The Odessa American from Odessa, Texas on March 2, 2014 · B1
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The Odessa American from Odessa, Texas · B1

Odessa, Texas
Issue Date:
Sunday, March 2, 2014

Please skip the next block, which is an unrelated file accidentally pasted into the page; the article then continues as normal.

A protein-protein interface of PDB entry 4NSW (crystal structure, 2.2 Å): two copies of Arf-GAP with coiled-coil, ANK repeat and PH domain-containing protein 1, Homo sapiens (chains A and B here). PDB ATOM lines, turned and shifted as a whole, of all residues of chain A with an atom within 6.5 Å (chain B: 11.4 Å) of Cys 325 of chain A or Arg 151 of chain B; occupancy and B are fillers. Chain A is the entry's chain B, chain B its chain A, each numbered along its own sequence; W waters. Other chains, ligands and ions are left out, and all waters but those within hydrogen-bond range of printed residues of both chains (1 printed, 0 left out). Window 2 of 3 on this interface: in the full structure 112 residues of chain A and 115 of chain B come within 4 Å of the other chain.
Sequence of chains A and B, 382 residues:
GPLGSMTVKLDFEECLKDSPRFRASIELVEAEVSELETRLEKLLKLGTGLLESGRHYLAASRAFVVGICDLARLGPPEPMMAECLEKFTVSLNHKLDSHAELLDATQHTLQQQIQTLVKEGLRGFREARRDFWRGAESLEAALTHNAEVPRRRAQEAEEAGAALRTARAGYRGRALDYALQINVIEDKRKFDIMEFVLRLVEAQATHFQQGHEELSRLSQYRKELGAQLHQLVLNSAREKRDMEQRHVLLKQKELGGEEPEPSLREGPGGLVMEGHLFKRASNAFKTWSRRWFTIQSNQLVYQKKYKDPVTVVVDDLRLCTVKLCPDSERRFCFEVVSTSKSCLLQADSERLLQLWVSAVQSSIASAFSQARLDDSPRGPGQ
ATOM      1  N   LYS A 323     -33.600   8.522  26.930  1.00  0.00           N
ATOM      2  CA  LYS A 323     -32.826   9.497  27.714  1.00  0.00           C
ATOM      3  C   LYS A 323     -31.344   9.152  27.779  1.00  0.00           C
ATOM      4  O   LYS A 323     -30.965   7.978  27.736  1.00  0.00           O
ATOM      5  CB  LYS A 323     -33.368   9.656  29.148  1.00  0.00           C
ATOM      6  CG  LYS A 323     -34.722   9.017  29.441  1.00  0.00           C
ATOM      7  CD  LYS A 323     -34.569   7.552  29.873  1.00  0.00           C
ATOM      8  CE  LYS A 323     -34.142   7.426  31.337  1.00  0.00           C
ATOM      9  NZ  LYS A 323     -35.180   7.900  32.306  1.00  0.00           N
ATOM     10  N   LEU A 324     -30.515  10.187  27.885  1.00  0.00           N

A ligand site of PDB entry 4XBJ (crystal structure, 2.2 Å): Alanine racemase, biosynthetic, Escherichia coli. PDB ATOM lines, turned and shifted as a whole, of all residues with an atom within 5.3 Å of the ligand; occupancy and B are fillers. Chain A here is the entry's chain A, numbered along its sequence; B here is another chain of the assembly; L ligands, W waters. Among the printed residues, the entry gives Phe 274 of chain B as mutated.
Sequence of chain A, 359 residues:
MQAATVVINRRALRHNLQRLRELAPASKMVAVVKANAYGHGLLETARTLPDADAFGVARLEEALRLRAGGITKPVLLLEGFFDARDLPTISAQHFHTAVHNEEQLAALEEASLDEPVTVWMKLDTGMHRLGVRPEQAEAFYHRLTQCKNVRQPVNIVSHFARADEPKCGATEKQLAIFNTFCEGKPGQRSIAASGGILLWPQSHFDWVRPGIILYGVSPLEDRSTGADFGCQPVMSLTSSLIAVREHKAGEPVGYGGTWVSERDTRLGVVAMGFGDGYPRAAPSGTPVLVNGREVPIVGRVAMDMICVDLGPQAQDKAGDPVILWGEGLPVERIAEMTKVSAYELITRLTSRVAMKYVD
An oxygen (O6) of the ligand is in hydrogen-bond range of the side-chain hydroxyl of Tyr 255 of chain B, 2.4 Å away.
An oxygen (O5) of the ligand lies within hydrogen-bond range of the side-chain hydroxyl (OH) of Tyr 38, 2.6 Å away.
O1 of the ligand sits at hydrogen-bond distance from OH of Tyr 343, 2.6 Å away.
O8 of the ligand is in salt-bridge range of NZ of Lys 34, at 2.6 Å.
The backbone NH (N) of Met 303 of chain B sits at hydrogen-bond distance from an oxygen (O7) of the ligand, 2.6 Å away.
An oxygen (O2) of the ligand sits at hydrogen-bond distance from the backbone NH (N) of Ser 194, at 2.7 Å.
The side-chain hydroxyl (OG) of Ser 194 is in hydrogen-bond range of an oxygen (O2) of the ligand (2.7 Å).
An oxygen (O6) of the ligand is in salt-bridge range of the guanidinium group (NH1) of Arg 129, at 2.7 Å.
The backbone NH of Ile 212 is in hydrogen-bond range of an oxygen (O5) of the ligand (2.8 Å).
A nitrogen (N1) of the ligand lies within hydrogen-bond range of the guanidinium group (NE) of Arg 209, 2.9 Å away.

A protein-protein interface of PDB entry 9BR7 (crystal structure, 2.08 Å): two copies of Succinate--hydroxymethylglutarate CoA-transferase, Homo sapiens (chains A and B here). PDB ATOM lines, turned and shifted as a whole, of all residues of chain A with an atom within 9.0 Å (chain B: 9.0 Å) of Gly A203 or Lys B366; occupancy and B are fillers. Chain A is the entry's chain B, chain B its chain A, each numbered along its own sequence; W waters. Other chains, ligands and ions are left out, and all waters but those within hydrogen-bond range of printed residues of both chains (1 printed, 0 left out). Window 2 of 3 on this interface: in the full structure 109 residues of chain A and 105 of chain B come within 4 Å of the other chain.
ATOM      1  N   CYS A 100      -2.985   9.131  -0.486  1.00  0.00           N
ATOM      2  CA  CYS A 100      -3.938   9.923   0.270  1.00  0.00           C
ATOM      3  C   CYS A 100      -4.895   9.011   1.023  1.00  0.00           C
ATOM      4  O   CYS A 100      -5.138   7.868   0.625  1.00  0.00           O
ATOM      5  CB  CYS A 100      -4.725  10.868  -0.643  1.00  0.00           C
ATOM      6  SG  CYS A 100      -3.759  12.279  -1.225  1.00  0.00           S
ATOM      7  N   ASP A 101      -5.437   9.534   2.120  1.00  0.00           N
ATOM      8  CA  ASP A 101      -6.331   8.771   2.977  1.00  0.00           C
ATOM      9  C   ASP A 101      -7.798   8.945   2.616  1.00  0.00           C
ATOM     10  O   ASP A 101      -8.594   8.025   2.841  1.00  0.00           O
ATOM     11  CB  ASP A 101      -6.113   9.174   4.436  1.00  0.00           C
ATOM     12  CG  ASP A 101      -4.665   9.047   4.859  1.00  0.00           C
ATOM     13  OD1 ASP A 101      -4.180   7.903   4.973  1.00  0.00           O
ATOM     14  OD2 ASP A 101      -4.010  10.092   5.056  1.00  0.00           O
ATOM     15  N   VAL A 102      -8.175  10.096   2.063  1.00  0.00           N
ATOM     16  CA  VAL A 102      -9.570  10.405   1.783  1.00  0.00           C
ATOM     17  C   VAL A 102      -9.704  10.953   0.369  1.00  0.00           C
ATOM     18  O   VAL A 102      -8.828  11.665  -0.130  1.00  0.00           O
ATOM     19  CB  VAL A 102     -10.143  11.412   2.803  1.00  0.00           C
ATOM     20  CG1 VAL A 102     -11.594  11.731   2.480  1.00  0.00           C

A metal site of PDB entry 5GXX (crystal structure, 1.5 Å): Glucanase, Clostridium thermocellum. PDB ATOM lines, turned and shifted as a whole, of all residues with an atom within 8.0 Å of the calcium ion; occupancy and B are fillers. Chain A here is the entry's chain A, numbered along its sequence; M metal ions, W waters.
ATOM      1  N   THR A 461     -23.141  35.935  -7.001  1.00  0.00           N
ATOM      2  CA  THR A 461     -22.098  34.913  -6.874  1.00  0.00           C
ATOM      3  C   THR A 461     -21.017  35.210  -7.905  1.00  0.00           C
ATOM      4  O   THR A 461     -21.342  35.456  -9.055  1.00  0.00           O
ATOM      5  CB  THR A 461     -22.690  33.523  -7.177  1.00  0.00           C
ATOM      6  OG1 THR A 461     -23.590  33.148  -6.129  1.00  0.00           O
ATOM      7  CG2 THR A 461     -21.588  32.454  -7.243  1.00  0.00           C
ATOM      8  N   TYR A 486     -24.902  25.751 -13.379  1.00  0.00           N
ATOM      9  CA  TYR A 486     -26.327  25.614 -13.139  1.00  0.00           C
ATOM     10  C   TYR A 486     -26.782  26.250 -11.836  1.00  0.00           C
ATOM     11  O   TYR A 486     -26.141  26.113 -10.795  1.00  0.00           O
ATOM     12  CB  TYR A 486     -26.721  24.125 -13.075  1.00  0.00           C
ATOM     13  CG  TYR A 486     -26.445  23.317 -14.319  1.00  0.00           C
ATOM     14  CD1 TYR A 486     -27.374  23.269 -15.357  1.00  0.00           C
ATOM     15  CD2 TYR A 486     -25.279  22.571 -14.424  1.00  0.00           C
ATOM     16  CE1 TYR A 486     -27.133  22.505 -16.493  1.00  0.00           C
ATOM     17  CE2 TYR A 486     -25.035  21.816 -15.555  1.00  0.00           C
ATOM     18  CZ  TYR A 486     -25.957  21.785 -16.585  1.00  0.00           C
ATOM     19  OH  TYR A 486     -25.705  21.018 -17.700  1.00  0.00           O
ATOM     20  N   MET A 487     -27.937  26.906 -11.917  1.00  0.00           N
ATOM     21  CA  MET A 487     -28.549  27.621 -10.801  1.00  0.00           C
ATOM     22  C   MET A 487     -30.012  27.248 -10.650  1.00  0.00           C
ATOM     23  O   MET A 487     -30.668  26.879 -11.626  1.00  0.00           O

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L OCAL & S TATE MATTER OF RECORD | 2B DEATHS | 2-3, 5B TELEVISION | 4B SUNDAY, MARCH 2, 2014WWW.OAOA.COMSECTION B >> CHECK IT OUT Odessa College, 201 W. University Blvd., features the Anomalous Art Show through Thursday in the WiFi Java Cafe. AROUND THE BASIN ODESSA AMERICAN STAFF Here’s a glance at what’s going on around the Basin. Today EXHIBIT >> What: Last day for the exhibit “Inner Vision: Bronzes by Michael Naranjo.” >> When: Today. >> Where: The Ellen Noël Art Museum, 4909 E. University Blvd. >> Naranjo is a blind artist and Vietnam veteran who creates detailed bronze sculptures ranging in size from 12 inches to 12 feet. His pieces have been on display in The Vatican and are part of the permanent collection in the White House. >> Museum hours: 10a.m. to 5 p.m. Tuesday through Saturday and 2 p.m. to 5 p.m. Sunday. >> Admission: Free. >> Call: 550-9696. >> Visit: www.noelart EXHIBIT >> What: Last day for the exhibit, “The Color of Oil: Paintings by Margarete Bagshaw.” >> When: Today. >> Where: The Ellen Noël Art Museum, 4909 E. University Blvd. >> Museum hours: 10a.m. to 5 p.m. Tuesday through Saturday and 2 p.m. to 5 p.m. Sunday. >> Admission: Free. >> Call: 550-9696. >> Visit: www.noelart I n the words of author, humorist, musician, cigar purveyor, tequila seller and Ag commissioner candidate Kinky Friedman, “politics is for yokels.” Mind you that is not a disparaging remark on locals or our local races, but it is in fact true. And we have some pretty hot races on the ballot Tuesday. And this is an election when we elect the folks who represent us, both in Washington, Austin and in Ector County. Remember to vote on Tuesday. But Kinky himself is running in a pretty hotly contested race — this time as a Democrat. In 2006,he ran as an independent for governor and placed fourth in a six- way race. In 2010, he threw his cowboy hat in the ring for Ag Commissioner but lost the Democratic nomination. This will be Kinky’s third attempt getting a seat in the state capital and he is not blowing cigar smoke this time. And for us reporter types, he provides,well, a wee bit of entertainment, albeit levity, on the political landscape. But mark my words, he’s serious. On his website,, his platform is spelled out clearly: “ I’m running for Agriculture Commissioner of Texas in the March 4th Democratic Primary in an effort to bring courage, imagination, and common sense back to politics. I’m running as an old- time Harry Truman blue dog Democrat. I’m running to try to give young people in Texas someone in politics they can look up to. Last, but certainly not least, I’m running to end the prohibition on pot and hemp in the great state of Texas.” His platform genuinely scares the hell out of most folks, but he doesn’t care. He maintains it will be the economic shot in the arm Texas needs to fund education and a slew of other things. “There would be no culture without agriculture. It is the green thread that runs through all our lives. As we have seen in Colorado and Washington State, legalizing, taxing, and cultivating pot can be the economic engine to fund education, not just talk about it, so perhaps we would no longer rank 50th in the country in high school graduation rates.Legalizing pot will lower property taxes as well as reducing other state and local taxes. It will also effectively spay and neuter the Mexican drug cartels; the people of Texas will become the new cartel. I have yet to meet a law enforcement officer in Texas who does not believe we are losing the war on drugs.” Not so fast, Kinky — those states are “testing the waters.” There are problems with states where there has been legalization. But the higher-ups are studying the situation to be sure, but the verdict is not in — yet. His opponents have not jumped on the bandwagon, and have thwarted attempts by reporters to see if they’ll go there,too. “I’m interested in grass, but it’s not that kind,” Hugh Fitzsimons, a Democratic contender who raises grass- fed bison in Carrizo Springs, told The New York Times. “To me, we have some serious, serious problems, and it’s primarily centered around water.” Jim Hogan, a Cleburne farmer, responded similarly. “I don’t smoke it,” he told FLASHBACK CELINDA HAWKINS >> Celinda’s column appears on Sundays. Email comments may be sent to chawkins@ Kinky Friedman: Politics is for yokels >> See FLASHBACK Page 2B BY AUDRIS PONCE Ector County Court at Law 2 Judge Mark Owens died of cancer Friday morning. Owens, 52, served the Ector County Courthouse for the past 20 years. Owensbattled cancer for the past two and a half years, but continued to serve as judge. Ector County Judge Susan Redford described Owens as a “complete statesman in all respects.” Redford worked with Owens for 12 years and said he became a friend and one of her key mentors since she became a prosecutor in 2002. “This is a tremendous loss for Ector County as a whole,” Redford said. “He taught me to be fair, to listen carefully and to always have an open mind.” Owens was born in Monroe, La., on March 21, 1961. He attended the University of Texas at Austin and South Texas College of Law in Houston. Owens moved to Odessa from Dallas in 1988 and opened his own practice. Owens was elected to the bench in1993. Owens served as president of the Texas County Court at Law Judges Association, board member Ector County jurist, 52, served for past 20 years on the bench >> See OWENS Page 2B MARK OWENS LATE ECTOR COUNTY COURT AT LAW 2 JUDGE Judge Mark Owens dies MORE INSIDE >> See Mark Owens’ obituary on Page 5B. BY AUDRIS PONCE An Odessa man who helped introduce FM radio to the West Texas region died of vital organ complications Friday. Roy Arthur Elsner, 89, was born in the Chicago suburb of Cicero and moved to Odessa for a job as a radio announcer for one of two AM radio stations in the city in 1947. He founded KQIP, the first FM radio station in West Texas, in 1961. The station is now KMCM 96.9 FM. “He was a huge pioneer at that time because people didn’t really know what FM radio was,” Elsner’s son, Phil, said. “It was such a superior quality of sound.” Elsner was a decorated veteran who received a Purple Heart in a military hospital for his service during World War II in Iwo Jima, where he was wounded in action twice. Elsner was married to his wife, Essie, for almost 60 years. Essie Elsner died in January 2008. Susan Elsner Furman, daughter of Roy and Essie, said that their relationship was a “prime example” of a married couple. “I believe that I’ve been one of the luckiest people on earth because I was blessed with two HOOD’S SLAMMED >> See ATB Page 2B PHOTOS BY RYAN EVON| ODESSA AMERICAN Left: Aaron Harmes aka ‘Cash Commodity,’ top, twists the legs of Nathan Briggs during the Saved By The Bell wrestling event Saturday at the Hood Junior High School Gymnasium organized by Old School Wrestling. Fred Urban, co-owner of Old School Wrestling, said the event and ones after, which take place the third Saturday of every month, are to raise money for the Hood Junior athletics program. Top right: Steven Bramley, left, of Andrews has his hand raised by wrestler Chris Wolfe before the start of the second match of the Saved By The Bell wrestling event Saturday. Right: Chris Wolfe hits Cody ‘The Artist’ Jones with a flying kick in the second match of the Saved By The Bell wrestling event Saturday at the Hood Junior High School Gymnasium hosted by Old School Wrestling. ON THE NET: >> Hood Junior High School: Roy Elsner, 89, brought FM airwaves to West Texas, founding KQIP/KMCM Local radio pioneer dies >> See ELSNER Page 4B ROY ELSNER FOUNDED KQIP-FM We Carry Traditional, Retro & Contemporary Lines 34” Bar Stools In Stock! 1025 N. Midkiff Midland, TX 432-520-6035 Open 10-6 Mon. - Sat.